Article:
By SF Fire Credit Union

Securing Your Accounts: Best Practices For Phone & Online Safety

More and more financial business is done remotely: Online & Mobile Banking, transferring funds to other people through apps like Venmo, even purchasing or selling items on sites like Craigslist. This convenience comes with the increased risk that you don’t necessarily know to whom you’re talking, not even on the phone with Caller ID. Two recent fraud patterns have emerged which you need to be able to recognize.

Phone/Caller ID Spoofing and Financial Institutions

Some banks and credit unions have reported that fraudsters can ‘spoof’ a financial institution’s name and phone number, so that they appear in your caller ID. When you answer what appears to be a legitimate call from your institution, the fraudster identifies himself as an employee and asks you to verify account information, then uses that information to take over your account(s).

As a reminder, SF Fire Credit Union will never call you to obtain your account/credit card number, nor other personal identification information such as your member number or SSN. If you don’t initiate the contact, don’t share such information over the phone. Call us immediately if you suspect you’ve been a victim of fraud, or if you suspect someone is impersonating SF Fire Credit Union.

The Online Selling Scam

When you’re selling online, you don’t truly know to whom you’re selling. Be cautious when choosing what payment methods to accept. Many online marketplaces such as Craigslist and Letgo provide tips and warnings on red flags.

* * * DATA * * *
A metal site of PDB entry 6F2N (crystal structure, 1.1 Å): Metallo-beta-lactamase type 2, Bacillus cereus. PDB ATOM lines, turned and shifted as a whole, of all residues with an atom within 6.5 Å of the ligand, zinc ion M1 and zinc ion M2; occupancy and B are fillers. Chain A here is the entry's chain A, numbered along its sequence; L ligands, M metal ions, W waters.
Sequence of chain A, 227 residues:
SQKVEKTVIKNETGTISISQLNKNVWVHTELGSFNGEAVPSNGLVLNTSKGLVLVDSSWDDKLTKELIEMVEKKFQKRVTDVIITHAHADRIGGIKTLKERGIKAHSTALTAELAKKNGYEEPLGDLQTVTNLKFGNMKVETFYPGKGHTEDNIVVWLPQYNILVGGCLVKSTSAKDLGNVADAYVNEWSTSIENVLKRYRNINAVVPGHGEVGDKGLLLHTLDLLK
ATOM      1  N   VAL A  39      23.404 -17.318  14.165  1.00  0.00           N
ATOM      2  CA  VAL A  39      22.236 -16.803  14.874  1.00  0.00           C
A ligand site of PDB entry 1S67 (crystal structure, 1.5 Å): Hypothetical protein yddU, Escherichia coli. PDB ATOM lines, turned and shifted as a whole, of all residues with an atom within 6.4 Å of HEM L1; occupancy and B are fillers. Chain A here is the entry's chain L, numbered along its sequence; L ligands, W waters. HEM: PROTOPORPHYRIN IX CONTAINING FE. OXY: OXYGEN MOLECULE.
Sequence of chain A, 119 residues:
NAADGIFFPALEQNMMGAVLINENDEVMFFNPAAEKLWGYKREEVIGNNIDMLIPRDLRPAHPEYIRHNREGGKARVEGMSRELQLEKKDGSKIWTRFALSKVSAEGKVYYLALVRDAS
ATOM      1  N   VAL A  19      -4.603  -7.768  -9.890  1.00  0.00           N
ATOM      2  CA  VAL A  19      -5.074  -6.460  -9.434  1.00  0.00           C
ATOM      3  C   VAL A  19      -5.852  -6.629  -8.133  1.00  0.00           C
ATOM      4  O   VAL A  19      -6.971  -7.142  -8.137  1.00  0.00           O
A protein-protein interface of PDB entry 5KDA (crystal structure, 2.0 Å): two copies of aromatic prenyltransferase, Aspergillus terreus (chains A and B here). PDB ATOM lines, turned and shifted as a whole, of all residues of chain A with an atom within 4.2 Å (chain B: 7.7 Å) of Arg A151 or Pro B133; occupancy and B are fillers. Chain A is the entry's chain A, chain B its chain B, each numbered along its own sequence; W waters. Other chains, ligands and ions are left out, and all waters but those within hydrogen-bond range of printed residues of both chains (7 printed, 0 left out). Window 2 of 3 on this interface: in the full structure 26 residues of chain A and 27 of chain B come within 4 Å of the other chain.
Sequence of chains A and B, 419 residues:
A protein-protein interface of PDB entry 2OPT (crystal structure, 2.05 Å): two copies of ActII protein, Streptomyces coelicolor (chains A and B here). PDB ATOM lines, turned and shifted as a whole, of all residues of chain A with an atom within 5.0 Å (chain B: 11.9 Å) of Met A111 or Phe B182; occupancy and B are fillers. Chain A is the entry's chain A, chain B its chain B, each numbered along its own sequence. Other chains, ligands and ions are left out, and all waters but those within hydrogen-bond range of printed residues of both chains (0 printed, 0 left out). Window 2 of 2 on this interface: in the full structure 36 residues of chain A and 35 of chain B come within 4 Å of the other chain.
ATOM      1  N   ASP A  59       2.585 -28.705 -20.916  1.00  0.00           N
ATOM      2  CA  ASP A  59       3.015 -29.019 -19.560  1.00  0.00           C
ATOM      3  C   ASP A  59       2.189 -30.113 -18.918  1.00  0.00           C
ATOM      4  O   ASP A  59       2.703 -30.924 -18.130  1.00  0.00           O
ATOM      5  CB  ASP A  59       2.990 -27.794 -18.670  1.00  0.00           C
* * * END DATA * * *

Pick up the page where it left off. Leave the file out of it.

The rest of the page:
The Online Selling Scam works like this: you list something for sale online. The fraudster approaches you to purchase the item with a check or Cashier’s Check, possibly written for more than your listed selling price. Once you’ve completed the transaction, the scammer contacts you to claim they “overpaid” or included “shipping costs” and requests that you refund them via Moneygram, Zelle, or similar options. These channels are like cash: the payments are untraceable, and once the funds are gone, they’re gone. Subsequently, the original check or Cashier’s Check will turn out to be bad.

Some tips on avoiding this scam:

  • Never take a check for more than your selling price.
  • Never send money back to someone who sent you a check.
  • Just because a check has cleared doesn’t mean it’s good. Banks and Credit Unions are required to make deposited funds available quickly, but it can sometimes take several days for the institution to learn that the check was actually bad. Consider waiting a few days before shipping the sold item.
  • Consider using a secure online payment service.


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